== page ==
Phillip Quinn, managing consultant at recruitment firm Kelly Services, says that while smaller lenders don’t tend to hire in the volumes that their larger competitors do – simply because they have smaller scale operations – they still do so fairly constantly. He notes that generally, smaller banks are aggressive in retail and commercial banking and this is reflected in hiring patterns. In corporate banking, demand is highest for roles in settlement, trade finance, and for relationship managers.

In retail banking, the hiring focus is also on relationship managers in addition to financial planning managers as well as roles in bancassurance.

 “As with any bank, there’s always going to be turnover, so they would have to go out into the job market,” Quinn says, adding that while a bank with international presence would look further afield when headhunting senior staff, domestic lenders may be curtailed from doing so because of more limited budget.

Quinn says that because of their size, smaller banks would likely be able to offer competitive salaries compared with their larger rivals, but not higher. Because they tend to focus their operations in Hong Kong, candidates from banks with bigger international presence may find the cultural difference hard to adjust to.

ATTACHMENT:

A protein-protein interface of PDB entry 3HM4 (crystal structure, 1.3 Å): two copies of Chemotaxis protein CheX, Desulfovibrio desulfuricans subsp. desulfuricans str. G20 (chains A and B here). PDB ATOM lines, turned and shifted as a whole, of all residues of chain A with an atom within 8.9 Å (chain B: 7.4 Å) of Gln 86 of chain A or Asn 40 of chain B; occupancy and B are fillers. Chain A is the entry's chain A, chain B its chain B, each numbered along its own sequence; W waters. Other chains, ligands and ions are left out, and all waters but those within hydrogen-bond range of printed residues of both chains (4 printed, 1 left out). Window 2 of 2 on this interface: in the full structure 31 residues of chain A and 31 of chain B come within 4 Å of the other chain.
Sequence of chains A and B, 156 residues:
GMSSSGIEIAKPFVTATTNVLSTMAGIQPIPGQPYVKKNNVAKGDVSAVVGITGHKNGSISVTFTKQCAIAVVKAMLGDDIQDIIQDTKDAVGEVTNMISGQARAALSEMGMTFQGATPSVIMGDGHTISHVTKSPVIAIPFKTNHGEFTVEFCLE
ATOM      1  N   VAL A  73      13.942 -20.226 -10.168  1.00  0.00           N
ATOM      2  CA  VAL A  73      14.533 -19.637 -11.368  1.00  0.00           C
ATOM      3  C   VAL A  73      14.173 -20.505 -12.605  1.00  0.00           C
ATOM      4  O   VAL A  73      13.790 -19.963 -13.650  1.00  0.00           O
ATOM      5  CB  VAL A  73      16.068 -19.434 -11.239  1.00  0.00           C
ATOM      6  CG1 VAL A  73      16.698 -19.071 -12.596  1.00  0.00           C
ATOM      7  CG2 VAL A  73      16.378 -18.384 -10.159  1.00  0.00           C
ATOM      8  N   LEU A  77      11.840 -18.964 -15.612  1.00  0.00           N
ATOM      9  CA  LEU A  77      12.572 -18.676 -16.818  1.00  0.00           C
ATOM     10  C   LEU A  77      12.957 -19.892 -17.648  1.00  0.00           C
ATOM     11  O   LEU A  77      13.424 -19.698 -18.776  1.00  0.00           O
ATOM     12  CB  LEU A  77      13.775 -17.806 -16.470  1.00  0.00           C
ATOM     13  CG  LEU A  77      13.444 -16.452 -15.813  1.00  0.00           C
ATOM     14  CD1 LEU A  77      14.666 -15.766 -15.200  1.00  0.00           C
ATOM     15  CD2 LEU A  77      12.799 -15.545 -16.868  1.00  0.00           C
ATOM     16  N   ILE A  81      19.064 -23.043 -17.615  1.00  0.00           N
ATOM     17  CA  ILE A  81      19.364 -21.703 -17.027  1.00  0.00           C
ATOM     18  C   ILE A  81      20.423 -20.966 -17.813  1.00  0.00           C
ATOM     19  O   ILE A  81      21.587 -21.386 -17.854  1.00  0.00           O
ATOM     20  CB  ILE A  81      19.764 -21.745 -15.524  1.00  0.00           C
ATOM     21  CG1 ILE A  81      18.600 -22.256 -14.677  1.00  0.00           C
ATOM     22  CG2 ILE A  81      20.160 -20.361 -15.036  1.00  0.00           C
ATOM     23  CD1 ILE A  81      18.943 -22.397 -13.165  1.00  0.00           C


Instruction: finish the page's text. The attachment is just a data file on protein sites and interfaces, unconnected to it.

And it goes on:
On the plus side, Quinn notes that the reputation among smaller banks of being more risk-averse actually works to their advantage in recruitment, as many candidates may feel it helps to provide better career stability than a risk-taking larger institution.

Kate Harper, director for financial services at recruiter ConnectedGroup, says working in a smaller bank can have benefits.

“With fewer staff, there is normally reduced hierarchy and divisional lines. This is a key motivator for candidates who enjoy a diverse working environment, collaboration, developing new skills and pushing themselves entrepreneurially,” she says.

They also tend to look for candidates who are interested in the wider business and are willing to involve themselves outside the strict remits of their job, rather than hiring solely based on the skill set, Harper adds.